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What did I see?

  1. Jul 27, 2004 #1
    I was outside just now, stargazing with my 10x40 binoculars, as it is an exceptionally clear and beautiful night here today. I was looking east, at Andromeda, when I spotted a moving object. It's apparent size and magnitude was about that of the stars behind. I follow it in my binoculars while it travelled towards the horizon, and in a northernly direction for maybe 30 seconds. At this point, it made a 180 degree turn, now heading up from the horizon and in a southernly direction. After another 20 seconds or so, it again made a sharp turn, now heading straight north parallell to the horizon. Now it started fading rapidly, and after a short while, maybe like 10 seconds, it was too faint for me to keep tracking it.
    Am I seeing a UFO :confused:
    Or does anyone have a more down-to-earth solution?
  2. jcsd
  3. Jul 27, 2004 #2


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    Hard to account for such a strange path.

    Usually, the 'stars' you see moving too rapidly to be stars are satellites. Just after sunset, the sun can reflect off of them, making them visible to you.

    You don't give your location very precisely or the exact time you saw them. However, if the location were Oslo (biggest city I know of in Norway, therefore the best chance of being right), two reasonably bright satellites could have been seen tonight.

    An old Russian rocket body should have risen in the southwest at 10:52, hit its maximum elevation of 70 degrees in ESE direction at 10:58, and set in the NE at at 11:03 (man you guys have late sunsets up there).

    An American Lacrosse satellite should have risen in the SW at 10:58, hit its max elevation of 75 degrees in the SE at 11:03 and set to the NE at 11:08.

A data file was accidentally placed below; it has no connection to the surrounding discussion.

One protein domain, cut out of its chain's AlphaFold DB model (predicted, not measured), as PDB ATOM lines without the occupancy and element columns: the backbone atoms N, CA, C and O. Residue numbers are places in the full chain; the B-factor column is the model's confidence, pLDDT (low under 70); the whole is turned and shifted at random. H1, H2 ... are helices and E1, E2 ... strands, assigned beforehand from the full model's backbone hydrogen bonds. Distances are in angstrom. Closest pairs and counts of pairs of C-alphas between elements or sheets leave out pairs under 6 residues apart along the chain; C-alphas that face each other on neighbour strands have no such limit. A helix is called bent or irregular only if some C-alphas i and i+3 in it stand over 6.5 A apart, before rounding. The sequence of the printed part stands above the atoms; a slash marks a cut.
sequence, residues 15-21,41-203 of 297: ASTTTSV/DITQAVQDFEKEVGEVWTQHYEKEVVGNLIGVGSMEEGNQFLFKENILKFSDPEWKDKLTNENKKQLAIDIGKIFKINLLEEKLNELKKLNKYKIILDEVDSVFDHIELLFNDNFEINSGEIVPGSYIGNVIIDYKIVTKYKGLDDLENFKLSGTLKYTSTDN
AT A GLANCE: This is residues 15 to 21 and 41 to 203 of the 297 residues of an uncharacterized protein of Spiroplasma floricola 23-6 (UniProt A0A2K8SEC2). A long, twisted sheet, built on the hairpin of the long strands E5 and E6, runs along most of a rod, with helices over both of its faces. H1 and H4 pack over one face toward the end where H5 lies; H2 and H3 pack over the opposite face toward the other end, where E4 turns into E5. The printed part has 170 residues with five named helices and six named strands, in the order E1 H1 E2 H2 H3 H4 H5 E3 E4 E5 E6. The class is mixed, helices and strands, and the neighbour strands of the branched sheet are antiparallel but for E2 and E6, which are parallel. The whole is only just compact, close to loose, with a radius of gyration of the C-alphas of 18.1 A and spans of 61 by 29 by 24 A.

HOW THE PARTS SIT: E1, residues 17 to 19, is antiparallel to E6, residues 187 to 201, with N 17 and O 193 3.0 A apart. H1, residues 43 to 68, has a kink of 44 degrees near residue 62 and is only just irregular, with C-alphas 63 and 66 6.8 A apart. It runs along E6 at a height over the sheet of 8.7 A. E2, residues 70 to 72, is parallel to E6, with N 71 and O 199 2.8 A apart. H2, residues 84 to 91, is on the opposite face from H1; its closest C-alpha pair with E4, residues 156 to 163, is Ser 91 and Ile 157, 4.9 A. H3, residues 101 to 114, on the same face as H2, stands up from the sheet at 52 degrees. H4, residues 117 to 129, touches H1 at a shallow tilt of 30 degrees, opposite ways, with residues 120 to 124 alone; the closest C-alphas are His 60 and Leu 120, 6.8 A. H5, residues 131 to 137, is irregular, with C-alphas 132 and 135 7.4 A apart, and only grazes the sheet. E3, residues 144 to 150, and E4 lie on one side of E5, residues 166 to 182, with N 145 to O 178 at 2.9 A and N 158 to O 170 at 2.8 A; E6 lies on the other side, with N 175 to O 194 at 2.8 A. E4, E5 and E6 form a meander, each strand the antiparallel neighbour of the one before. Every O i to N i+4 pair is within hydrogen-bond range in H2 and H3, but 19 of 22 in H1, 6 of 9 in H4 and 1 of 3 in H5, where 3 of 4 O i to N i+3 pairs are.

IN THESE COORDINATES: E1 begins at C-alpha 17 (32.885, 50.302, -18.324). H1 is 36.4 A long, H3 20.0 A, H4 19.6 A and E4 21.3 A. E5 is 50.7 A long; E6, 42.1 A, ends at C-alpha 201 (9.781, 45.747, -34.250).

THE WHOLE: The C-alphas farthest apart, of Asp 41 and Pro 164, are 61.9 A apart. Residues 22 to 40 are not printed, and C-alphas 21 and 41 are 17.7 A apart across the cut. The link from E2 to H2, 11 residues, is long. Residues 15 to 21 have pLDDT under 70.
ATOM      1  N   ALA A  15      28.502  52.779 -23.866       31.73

Typically, satellites are not visible for the entire time they are above the horizon - it depends on the angle between the Sun-satellite-and you, plus the satellite's orientation sometimes. The satellite would almost certainly be visible at its max elevation, though.

    If you're out of the city, and have binoculars there's quite a few others you could have seen, some of which would cross each other while still visible.

    Check http://www.heavens-above.com/

    They post schedules for most visible satellites.
  4. Jul 27, 2004 #3
    I'm in a town called Tønsberg. It's a bit south of Oslo, but not too far so the times shuld not be too far off. The time of the sighting was not too long before I made my post, a little before 2 am local time. The satellites you mention had the right kind of directions, but they had the wrong timing (assuming you gave times in local time, CET), also they were there for spans of ten minutes. The object I saw was visible for only one, certainly no more than one and a half minute. I am familiar with heavens-above, I use it regularly. I searched it for possible matches immideately after the sighting, but couldn't find any satisfactory results. Not that any of the other satellites I have seen carried out these kind of maneuvers in any case. As to satellites crossing each other's paths, I am certain I was following a single object all along, as I had it in view at all times.
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